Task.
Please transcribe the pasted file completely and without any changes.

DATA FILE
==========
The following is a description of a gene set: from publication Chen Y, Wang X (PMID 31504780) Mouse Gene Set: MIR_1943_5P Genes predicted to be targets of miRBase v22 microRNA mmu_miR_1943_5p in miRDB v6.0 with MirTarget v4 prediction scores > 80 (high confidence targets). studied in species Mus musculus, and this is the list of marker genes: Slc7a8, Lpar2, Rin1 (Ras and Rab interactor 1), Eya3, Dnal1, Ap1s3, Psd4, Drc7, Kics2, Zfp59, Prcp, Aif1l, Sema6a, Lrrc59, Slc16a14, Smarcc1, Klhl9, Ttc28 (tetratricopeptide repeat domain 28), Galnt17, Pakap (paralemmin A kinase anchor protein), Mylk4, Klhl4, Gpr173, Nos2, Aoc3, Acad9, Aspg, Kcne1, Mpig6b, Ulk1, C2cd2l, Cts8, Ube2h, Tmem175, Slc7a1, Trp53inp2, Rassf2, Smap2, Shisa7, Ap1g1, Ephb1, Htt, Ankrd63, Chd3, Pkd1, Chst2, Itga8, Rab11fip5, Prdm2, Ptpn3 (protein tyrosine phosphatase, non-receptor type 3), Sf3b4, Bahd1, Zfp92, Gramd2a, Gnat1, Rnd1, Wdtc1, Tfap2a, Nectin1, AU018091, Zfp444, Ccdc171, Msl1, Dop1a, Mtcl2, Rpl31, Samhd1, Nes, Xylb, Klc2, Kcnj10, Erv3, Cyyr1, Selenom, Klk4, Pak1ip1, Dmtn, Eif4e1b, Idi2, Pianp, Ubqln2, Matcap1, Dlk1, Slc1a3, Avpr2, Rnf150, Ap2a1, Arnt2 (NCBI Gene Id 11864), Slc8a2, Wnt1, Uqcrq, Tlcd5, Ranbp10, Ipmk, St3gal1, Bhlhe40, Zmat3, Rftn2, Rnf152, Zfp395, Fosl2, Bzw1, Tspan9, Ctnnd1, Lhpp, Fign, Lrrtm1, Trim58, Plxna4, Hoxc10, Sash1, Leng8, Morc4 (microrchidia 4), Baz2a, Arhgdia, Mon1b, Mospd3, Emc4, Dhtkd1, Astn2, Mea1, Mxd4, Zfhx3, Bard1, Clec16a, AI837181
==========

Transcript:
The following is a description of a gene set: from publication Chen Y, Wang X (PMID 31504780) Mouse Gene Set: MIR_1943_5P Genes predicted to be targets of miRBase v22 microRNA mmu_miR_1943_5p in miRDB v6.0 with MirTarget v4 prediction scores > 80 (high confidence targets). studied in species Mus musculus, and this is the list of marker genes: Slc7a8, Lpar2, Rin1 (Ras and Rab interactor 1), Eya3, Dnal1, Ap1s3, Psd4, Drc7, Kics2, Zfp59, Prcp, Aif1l, Sema6a, Lrrc59, Slc16a14, Smarcc1, Klhl9, Ttc28 (tetratricopeptide repeat domain 28), Galnt17, Pakap (paralemmin A kinase anchor protein), Mylk4, Klhl4, Gpr173, Nos2, Aoc3, Acad9, Aspg, Kcne1, Mpig6b, Ulk1, C2cd2l, Cts8, Ube2h, Tmem175, Slc7a1, Trp53inp2, Rassf2, Smap2, Shisa7, Ap1g1, Ephb1, Htt, Ankrd63, Chd3, Pkd1, Chst2, Itga8, Rab11fip5, Prdm2, Ptpn3 (protein tyrosine phosphatase, non-receptor type 3), Sf3b4, Bahd1, Zfp92, Gramd2a, Gnat1, Rnd1, Wdtc1, Tfap2a, Nectin1, AU018091, Zfp444, Ccdc171, Msl1, Dop1a, Mtcl2, Rpl31, Samhd1, Nes, Xylb, Klc2, Kcnj10, Erv3, Cyyr1, Selenom, Klk4, Pak1ip1, Dmtn, Eif4e1b, Idi2, Pianp, Ubqln2, Matcap1, Dlk1, Slc1a3, Avpr2, Rnf150, Ap2a1, Arnt2 (NCBI Gene Id 11864), Slc8a2, Wnt1, Uqcrq, Tlcd5, Ranbp10, Ipmk, St3gal1, Bhlhe40, Zmat3, Rftn2, Rnf152, Zfp395, Fosl2, Bzw1, Tspan9, Ctnnd1, Lhpp, Fign, Lrrtm1, Trim58, Plxna4, Hoxc10, Sash1, Leng8, Morc4 (microrchidia 4), Baz2a, Arhgdia, Mon1b, Mospd3, Emc4, Dhtkd1, Astn2, Mea1, Mxd4, Zfhx3, Bard1, Clec16a, AI837181